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De Tomaso Vallelunga

Posted in Celebrity Cars, De Tomaso, History by Dustin Driver | September 20th, 2012 | Leave a Reply |

De Tomaso is known for stuffing huge lumps of American iron into gorgeous Italian bodies. The company’s first car, however, was a bit more modest. The Vallelunga was powered by the venerable 1.5-liter Ford Kent four cylinder and used a VW transaxle. It was the world’s first mid-engine production car. And any respectable gearhead should know all about it.

Argentine Alejandro De Tomaso founded De Tomaso in 1959 in Modena, Italy, in 1959 to build race cars. He started working on his first production car in the early ’60s raise more money for his race teams. The Vallelunga was his first effort, a fiberglass-bodied mid-engined sports car with a steel spine and disc brakes all around. It was essentially a race car wrapped in a gorgeous, low-slung body.

The car used fully adjustable unequal-length wishbone suspension up front and reversed lower wishbone, top-link and radius-arm suspension out back. The rear suspension was bolted directly to the engine and transaxle, just like the Formula Fords of the time. For motivation Vallelunga used the famous 1.5-liter Ford Kent four-cylinder, good for about 105 horsepower. Top speed was around 130.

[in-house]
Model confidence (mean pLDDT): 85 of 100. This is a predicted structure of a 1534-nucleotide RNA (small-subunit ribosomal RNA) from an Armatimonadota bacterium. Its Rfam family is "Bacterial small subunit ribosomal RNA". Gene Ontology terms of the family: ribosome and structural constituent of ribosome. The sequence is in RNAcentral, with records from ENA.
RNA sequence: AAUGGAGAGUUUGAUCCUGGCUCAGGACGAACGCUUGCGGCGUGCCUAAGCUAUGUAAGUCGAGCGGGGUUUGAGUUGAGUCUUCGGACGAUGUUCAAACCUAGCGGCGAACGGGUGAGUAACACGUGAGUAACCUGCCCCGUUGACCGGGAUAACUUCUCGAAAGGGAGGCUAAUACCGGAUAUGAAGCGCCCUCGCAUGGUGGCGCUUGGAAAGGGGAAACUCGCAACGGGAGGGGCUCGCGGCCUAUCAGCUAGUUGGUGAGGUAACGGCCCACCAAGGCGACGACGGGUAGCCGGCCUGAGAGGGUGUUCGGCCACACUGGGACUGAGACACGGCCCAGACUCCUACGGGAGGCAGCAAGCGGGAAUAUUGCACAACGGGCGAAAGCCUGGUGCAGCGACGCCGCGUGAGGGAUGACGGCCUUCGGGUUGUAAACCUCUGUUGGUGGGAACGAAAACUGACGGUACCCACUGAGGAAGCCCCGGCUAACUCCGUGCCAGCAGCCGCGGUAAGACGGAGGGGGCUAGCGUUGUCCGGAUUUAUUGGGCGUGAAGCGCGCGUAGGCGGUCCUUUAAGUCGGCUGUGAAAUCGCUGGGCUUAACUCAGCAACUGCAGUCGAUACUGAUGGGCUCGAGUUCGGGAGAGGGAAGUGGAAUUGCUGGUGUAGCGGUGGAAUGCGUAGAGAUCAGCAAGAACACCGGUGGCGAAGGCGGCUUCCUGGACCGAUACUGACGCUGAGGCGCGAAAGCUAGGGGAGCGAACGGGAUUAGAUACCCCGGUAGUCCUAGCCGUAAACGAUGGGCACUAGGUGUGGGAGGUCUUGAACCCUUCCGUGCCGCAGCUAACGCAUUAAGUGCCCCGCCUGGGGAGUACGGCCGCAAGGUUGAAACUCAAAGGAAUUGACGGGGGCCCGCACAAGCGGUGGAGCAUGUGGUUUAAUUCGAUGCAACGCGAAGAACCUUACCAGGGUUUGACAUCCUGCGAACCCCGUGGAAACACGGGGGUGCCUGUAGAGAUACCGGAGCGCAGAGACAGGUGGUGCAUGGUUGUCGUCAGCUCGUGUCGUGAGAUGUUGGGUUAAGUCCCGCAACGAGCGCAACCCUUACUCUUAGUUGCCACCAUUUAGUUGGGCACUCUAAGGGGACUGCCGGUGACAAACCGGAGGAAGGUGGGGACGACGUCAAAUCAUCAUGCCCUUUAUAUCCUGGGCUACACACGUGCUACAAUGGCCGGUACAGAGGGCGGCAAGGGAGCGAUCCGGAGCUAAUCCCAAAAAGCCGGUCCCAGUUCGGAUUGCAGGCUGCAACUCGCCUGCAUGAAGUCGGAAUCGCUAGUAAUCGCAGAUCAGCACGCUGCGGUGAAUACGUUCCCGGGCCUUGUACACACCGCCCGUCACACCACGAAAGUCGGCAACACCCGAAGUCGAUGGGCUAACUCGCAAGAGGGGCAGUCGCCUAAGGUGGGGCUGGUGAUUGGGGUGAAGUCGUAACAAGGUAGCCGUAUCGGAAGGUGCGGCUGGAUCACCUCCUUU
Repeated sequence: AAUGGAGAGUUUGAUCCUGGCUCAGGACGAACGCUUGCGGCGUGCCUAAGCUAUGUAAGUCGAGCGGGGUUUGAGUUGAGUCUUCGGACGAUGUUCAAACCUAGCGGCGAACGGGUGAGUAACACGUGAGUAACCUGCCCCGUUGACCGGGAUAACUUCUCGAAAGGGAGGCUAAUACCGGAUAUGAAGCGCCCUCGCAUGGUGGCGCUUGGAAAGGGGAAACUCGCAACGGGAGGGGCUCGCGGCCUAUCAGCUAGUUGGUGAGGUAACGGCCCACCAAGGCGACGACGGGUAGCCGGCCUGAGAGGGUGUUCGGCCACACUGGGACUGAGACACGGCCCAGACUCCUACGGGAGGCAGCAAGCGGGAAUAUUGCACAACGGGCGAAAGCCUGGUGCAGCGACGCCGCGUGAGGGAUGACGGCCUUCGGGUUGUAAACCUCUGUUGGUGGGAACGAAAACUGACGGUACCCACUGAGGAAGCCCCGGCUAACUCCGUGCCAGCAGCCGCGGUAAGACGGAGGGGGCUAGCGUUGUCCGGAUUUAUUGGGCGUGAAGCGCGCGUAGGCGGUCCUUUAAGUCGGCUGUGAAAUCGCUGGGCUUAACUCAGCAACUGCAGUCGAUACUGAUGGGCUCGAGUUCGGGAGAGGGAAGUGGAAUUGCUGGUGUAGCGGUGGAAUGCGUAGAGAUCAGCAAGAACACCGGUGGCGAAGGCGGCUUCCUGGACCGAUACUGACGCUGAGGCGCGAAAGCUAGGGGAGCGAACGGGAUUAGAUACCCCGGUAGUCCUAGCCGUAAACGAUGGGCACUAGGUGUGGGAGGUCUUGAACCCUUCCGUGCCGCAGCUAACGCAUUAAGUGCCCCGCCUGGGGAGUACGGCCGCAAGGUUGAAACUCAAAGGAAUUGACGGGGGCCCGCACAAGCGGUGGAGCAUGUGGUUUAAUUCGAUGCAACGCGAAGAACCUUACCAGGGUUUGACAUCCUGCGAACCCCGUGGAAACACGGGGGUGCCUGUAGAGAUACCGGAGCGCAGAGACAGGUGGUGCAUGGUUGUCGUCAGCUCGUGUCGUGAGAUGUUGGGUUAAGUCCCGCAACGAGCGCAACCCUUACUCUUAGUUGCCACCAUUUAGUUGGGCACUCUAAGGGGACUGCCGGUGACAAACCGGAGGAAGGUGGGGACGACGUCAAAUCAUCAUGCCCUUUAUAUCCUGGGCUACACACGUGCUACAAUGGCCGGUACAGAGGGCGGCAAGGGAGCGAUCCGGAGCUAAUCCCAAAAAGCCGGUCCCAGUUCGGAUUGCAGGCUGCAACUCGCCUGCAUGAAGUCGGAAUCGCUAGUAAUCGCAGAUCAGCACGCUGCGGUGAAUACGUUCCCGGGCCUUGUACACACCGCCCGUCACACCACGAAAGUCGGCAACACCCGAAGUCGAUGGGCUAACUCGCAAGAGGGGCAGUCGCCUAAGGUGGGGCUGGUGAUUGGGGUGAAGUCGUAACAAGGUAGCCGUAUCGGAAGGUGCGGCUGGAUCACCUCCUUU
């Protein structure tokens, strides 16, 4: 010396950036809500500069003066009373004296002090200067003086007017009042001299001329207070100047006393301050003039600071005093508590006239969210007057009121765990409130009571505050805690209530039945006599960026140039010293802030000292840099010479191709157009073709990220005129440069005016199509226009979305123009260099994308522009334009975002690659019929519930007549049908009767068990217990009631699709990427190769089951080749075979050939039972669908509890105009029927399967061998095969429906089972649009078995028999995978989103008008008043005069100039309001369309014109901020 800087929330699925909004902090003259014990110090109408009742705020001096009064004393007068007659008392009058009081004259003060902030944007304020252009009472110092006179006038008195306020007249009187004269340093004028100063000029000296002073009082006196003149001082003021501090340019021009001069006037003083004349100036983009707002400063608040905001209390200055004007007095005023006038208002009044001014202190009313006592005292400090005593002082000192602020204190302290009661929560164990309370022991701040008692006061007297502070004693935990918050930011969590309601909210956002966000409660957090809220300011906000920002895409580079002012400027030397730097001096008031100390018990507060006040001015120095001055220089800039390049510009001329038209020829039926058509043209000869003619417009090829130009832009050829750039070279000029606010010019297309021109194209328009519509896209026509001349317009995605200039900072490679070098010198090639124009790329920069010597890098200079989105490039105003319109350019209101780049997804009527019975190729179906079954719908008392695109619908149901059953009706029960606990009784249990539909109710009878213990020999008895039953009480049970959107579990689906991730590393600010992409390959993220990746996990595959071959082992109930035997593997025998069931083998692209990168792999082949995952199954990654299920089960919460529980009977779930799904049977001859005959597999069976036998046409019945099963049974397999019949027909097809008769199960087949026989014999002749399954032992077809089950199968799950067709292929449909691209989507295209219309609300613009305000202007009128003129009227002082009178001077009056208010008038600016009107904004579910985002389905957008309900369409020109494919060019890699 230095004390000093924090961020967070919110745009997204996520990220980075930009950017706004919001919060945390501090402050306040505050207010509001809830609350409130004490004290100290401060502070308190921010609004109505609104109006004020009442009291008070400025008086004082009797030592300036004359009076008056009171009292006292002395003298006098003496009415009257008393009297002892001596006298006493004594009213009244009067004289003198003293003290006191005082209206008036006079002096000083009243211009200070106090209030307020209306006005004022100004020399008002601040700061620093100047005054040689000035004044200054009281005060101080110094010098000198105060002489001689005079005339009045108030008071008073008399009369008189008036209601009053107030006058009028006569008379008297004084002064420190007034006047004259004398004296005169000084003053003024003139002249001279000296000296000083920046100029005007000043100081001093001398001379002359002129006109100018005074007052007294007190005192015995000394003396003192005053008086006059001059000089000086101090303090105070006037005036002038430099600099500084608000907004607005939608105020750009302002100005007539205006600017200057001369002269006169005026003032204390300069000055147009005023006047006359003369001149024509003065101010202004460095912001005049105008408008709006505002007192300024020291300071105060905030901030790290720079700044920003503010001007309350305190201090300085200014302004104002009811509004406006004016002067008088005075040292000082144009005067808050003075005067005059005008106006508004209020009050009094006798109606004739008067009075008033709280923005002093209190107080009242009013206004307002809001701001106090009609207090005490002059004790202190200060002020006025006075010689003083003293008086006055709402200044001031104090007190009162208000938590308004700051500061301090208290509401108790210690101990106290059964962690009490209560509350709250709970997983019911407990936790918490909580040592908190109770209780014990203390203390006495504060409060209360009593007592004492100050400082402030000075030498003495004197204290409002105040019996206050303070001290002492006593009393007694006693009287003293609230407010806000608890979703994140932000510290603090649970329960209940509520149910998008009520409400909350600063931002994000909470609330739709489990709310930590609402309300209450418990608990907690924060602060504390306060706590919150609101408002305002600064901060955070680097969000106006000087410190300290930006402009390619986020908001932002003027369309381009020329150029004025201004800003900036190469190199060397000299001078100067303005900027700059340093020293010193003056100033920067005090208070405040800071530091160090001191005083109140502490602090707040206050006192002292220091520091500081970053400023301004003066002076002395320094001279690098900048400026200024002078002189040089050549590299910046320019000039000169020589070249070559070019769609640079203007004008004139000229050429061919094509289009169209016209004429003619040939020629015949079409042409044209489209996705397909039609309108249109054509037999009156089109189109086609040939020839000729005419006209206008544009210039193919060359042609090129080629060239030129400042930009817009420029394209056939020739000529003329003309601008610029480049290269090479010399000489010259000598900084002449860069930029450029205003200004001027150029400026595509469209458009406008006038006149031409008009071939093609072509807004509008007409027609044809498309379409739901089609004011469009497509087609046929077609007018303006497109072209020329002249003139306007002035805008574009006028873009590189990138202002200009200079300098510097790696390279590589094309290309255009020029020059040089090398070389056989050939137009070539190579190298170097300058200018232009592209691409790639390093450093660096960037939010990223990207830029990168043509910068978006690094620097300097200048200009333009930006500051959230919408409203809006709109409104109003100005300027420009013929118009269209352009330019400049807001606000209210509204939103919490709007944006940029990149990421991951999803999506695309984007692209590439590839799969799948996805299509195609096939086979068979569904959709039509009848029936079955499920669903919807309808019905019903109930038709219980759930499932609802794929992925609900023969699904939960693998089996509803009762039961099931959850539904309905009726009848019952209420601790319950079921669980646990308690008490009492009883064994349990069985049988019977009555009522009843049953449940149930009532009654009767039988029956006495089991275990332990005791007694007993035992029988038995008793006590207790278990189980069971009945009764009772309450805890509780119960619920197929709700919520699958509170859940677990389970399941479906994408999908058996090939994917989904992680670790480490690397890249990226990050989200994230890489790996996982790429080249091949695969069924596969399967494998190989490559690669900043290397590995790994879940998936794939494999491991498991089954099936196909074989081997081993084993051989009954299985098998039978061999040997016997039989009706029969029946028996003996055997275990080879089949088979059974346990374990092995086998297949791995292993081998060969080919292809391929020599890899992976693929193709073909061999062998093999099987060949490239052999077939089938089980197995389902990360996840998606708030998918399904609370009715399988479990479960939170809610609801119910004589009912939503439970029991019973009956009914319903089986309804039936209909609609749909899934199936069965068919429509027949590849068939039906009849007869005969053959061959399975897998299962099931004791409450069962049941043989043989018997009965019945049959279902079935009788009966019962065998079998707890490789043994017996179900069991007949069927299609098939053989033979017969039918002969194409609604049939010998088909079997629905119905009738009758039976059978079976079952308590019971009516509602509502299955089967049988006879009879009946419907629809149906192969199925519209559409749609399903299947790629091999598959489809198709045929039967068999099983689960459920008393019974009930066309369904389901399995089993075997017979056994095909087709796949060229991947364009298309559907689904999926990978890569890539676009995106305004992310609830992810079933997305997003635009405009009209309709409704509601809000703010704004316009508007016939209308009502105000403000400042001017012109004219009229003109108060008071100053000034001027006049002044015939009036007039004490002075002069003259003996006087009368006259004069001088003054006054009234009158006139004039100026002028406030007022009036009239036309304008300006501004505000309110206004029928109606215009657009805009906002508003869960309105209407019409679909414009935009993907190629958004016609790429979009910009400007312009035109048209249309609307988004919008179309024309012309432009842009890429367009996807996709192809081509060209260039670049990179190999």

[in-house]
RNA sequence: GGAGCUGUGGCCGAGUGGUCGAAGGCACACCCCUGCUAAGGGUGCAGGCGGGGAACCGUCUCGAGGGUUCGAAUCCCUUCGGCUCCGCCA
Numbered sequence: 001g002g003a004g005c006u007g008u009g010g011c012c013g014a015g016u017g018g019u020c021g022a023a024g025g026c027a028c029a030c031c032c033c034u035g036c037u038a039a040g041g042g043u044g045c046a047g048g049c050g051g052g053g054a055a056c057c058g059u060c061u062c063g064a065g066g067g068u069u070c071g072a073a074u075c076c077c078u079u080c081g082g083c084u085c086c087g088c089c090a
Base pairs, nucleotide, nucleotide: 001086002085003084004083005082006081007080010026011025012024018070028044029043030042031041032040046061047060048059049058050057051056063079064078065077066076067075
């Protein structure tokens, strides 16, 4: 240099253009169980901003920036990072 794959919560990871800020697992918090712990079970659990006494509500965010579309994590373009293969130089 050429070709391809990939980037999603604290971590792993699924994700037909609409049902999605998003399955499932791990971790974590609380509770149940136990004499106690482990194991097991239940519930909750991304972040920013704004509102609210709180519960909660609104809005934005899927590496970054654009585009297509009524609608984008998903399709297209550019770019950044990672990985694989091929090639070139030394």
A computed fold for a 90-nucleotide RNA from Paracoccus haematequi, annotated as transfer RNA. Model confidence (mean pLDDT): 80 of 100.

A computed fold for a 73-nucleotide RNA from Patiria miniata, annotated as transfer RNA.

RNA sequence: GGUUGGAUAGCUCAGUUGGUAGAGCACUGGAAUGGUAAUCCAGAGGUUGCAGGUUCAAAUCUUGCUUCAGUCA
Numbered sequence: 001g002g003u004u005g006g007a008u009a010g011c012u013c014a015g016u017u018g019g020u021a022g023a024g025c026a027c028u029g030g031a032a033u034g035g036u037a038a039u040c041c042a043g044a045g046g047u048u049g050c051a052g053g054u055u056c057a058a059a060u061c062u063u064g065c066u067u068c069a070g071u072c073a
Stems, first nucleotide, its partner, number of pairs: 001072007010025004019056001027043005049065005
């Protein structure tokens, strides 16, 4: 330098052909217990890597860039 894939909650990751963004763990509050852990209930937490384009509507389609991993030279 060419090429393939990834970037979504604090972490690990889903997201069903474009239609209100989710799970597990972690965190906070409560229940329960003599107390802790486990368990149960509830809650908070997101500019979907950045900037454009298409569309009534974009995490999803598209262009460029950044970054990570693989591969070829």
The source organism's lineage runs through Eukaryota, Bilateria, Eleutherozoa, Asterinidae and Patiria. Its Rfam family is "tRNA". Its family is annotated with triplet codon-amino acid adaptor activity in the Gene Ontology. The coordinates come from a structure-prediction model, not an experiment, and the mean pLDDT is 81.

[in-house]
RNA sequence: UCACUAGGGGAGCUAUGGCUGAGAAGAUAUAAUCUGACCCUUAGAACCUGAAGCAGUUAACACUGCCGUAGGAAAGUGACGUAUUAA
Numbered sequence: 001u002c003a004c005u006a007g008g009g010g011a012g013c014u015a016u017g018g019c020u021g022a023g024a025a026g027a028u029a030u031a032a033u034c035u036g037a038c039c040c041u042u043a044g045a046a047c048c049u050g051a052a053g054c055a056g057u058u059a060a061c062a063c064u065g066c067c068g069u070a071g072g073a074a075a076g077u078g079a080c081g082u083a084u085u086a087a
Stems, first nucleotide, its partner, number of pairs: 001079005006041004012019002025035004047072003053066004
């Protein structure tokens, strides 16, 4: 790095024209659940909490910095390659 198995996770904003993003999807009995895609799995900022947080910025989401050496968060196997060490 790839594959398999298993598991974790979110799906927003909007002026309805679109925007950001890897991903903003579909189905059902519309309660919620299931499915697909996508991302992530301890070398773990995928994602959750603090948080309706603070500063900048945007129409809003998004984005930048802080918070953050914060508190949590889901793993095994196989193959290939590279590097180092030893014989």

The car weighted just 1,600 pounds.

The car was built by Ghia in Italy. It was incredible to drive, a true race car for the road. Its light weight and stiff steel spine made it handle like a hummingbird. Despite this, the car didn’t sell. De Tomaso only made 53 before focusing his efforts on the bigger, more powerful Mangusta. That car would have a similar steel spine chassis, but would be equipped with a Ford 302 V8.
Interesting fact: Ricci Martin, Dean Martin’s son, owned a Vallelunga. He got it when he was 16 and promptly crashed it. Luckily, Ricci’s mom had another flown in from Milan, Italy a few months later. A few years later Ricci sold Vallelunga #2 and purchased a Mangusta. It’s good to be the son of one of the coolest cats to ever walk the face of the earth.

 

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